The other day I was having dinner with a friend who is just about to finish her first year of law school. We had been seated for all of two minutes when she pulled out a stack of what must have been eight hundred flash cards and frantically asked,
“Will you quiz me on everything I’ve learned this year?”
I took a moment of silence and sarcastically replied, “you’re sure this is everything?”
Jamie widened her eyes and continued, “Meg, I’m serious, if it’s not in here it’s not important.”
While I planned on catching up and having a relaxing dinner, I helped Jamie—she politely reminded me that she had helped me through many academic crises while we were roommates in college. When I got home, I couldn’t help but think about the hybrid dinner/study session. Jamie’s anxiety and stress were tangible, it was the concept of trying to recall everything learned in a year with the purpose to regurgitate then forget, that struck me.
What has this year with Life Together and St. Stephen’s in the South End taught me? What have I learned about intentional living and community organizing? What have I discovered about being an intern and recent college graduate? What have I learned about being a Christian? I don’t think I could even begin to articulately convey these findings in writing.
I’ve learned that living with strangers and growing to care deeply about them is bittersweet. I’ve begun to learn that there is a time to speak up and out, but we always need more time listen. I’ve learned that working with teenagers around environmental injustice and youth jobs is two parts joyful, 1 part nerve wracking and 1 part absolutely maddening.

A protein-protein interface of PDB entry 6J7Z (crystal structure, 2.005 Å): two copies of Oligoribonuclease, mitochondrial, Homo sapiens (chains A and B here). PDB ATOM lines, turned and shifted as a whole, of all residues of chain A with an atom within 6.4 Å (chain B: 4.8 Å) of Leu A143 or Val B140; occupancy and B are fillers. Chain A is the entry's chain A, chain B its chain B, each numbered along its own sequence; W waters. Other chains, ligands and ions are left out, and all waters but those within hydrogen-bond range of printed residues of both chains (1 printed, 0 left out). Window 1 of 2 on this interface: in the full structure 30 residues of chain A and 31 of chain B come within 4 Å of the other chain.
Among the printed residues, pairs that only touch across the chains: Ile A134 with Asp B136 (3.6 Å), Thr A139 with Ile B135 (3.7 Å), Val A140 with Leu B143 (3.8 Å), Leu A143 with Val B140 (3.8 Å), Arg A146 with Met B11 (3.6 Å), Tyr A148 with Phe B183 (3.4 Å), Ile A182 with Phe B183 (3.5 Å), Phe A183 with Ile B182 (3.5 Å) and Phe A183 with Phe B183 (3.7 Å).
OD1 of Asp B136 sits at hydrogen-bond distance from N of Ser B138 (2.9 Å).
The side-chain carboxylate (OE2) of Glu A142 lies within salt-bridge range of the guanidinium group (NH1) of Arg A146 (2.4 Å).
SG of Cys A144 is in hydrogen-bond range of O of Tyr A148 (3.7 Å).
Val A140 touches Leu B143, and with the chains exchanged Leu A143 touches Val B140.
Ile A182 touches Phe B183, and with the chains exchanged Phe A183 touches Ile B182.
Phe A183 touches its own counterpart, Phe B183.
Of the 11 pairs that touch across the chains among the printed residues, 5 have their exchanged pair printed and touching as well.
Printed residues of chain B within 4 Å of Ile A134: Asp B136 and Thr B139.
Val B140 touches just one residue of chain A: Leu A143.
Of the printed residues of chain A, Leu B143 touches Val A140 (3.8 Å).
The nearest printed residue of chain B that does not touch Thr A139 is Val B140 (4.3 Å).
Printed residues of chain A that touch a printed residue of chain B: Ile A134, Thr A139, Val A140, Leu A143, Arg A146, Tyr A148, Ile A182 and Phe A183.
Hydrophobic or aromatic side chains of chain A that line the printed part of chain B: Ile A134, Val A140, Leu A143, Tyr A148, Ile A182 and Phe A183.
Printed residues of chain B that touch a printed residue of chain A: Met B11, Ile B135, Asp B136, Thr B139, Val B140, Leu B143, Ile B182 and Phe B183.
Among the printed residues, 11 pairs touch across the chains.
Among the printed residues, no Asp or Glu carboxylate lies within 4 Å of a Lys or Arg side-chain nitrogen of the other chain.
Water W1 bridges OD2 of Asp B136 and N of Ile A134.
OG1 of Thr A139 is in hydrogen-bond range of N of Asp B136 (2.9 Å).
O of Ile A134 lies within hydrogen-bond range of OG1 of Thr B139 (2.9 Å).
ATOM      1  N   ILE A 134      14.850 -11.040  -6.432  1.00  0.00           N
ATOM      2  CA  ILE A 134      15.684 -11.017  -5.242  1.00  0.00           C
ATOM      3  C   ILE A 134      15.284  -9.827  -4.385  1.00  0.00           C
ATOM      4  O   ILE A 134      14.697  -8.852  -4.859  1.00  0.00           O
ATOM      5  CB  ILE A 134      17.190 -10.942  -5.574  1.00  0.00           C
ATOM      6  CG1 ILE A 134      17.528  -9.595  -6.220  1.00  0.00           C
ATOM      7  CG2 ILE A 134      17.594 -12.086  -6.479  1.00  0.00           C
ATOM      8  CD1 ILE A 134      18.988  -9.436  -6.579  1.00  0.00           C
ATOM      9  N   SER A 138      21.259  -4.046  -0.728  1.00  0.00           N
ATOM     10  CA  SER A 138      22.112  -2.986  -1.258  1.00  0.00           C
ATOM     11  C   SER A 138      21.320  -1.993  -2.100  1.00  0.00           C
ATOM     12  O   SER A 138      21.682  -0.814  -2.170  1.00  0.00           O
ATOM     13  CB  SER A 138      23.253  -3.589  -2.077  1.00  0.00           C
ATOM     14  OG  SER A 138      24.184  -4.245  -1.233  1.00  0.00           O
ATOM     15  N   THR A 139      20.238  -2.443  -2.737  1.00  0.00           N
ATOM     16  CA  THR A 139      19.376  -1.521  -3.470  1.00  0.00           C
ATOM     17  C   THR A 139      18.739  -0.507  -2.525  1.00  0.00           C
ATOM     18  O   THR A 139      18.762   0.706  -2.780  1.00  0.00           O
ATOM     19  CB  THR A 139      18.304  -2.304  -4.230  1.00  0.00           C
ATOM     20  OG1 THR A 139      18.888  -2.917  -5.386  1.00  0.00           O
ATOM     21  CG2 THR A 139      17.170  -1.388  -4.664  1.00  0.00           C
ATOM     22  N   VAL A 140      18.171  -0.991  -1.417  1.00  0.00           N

When my lap top crashed, I learned that everyone who works at the Apple Genius Bar is extensively trained in pastoral care. When I started to examine MCAS scores in BPS turn around schools, I learned that equal access to excellent public education is not a reality. In these same moments I learned that I believe an excellent public education is a basic human right.
When I was charged to plan a 200 person service day, with-out a budget, I learned that she who asks shall receive. When my decision to take a “social justice internship” was critiqued by family friends with glamorous jobs, I learned that a thick skin will only deflect so much. In darker moments when I wondered why I decided to join Life Together and stay on at St. Stephen’s another year, I ultimately learned to have faith.
While my learning may not be as tangible as some of my law school friends and I can’t rattle off the dissenting opinions of the Plessy V Ferguson 1896 case, like Jamie can, I’ve discovered that the lessons from this year will never be discarded with the proverbial flash cards they were written on.
By Meg McDermott, 2011-2012 Micah Fellow at: St. Stephen's Boston